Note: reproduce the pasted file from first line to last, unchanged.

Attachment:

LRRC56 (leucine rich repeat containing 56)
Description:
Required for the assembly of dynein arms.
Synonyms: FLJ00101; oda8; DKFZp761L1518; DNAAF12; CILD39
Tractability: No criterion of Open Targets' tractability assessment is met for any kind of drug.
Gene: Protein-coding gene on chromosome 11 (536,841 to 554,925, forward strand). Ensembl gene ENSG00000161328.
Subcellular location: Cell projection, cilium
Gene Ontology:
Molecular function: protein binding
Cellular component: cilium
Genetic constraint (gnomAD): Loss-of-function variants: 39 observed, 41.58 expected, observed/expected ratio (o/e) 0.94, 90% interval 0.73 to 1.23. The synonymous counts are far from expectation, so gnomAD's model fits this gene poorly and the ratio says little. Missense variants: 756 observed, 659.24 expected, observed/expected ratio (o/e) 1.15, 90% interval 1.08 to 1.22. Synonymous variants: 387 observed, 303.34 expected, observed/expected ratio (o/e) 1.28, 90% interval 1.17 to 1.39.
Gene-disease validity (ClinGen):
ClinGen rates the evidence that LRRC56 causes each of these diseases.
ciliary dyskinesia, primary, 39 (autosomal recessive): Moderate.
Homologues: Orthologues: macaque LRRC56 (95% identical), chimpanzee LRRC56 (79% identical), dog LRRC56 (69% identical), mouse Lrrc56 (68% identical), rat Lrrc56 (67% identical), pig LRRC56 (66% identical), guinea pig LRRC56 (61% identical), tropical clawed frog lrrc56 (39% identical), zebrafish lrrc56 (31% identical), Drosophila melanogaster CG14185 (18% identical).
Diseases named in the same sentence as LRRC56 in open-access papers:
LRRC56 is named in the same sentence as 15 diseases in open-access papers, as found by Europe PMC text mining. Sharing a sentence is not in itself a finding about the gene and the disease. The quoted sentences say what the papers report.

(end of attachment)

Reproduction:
LRRC56 (leucine rich repeat containing 56)
Description:
Required for the assembly of dynein arms.
Synonyms: FLJ00101; oda8; DKFZp761L1518; DNAAF12; CILD39
Tractability: No criterion of Open Targets' tractability assessment is met for any kind of drug.
Gene: Protein-coding gene on chromosome 11 (536,841 to 554,925, forward strand). Ensembl gene ENSG00000161328.
Subcellular location: Cell projection, cilium
Gene Ontology:
Molecular function: protein binding
Cellular component: cilium
Genetic constraint (gnomAD): Loss-of-function variants: 39 observed, 41.58 expected, observed/expected ratio (o/e) 0.94, 90% interval 0.73 to 1.23. The synonymous counts are far from expectation, so gnomAD's model fits this gene poorly and the ratio says little. Missense variants: 756 observed, 659.24 expected, observed/expected ratio (o/e) 1.15, 90% interval 1.08 to 1.22. Synonymous variants: 387 observed, 303.34 expected, observed/expected ratio (o/e) 1.28, 90% interval 1.17 to 1.39.
Gene-disease validity (ClinGen):
ClinGen rates the evidence that LRRC56 causes each of these diseases.
ciliary dyskinesia, primary, 39 (autosomal recessive): Moderate.
Homologues: Orthologues: macaque LRRC56 (95% identical), chimpanzee LRRC56 (79% identical), dog LRRC56 (69% identical), mouse Lrrc56 (68% identical), rat Lrrc56 (67% identical), pig LRRC56 (66% identical), guinea pig LRRC56 (61% identical), tropical clawed frog lrrc56 (39% identical), zebrafish lrrc56 (31% identical), Drosophila melanogaster CG14185 (18% identical).
Diseases named in the same sentence as LRRC56 in open-access papers:
LRRC56 is named in the same sentence as 15 diseases in open-access papers, as found by Europe PMC text mining. Sharing a sentence is not in itself a finding about the gene and the disease. The quoted sentences say what the papers report.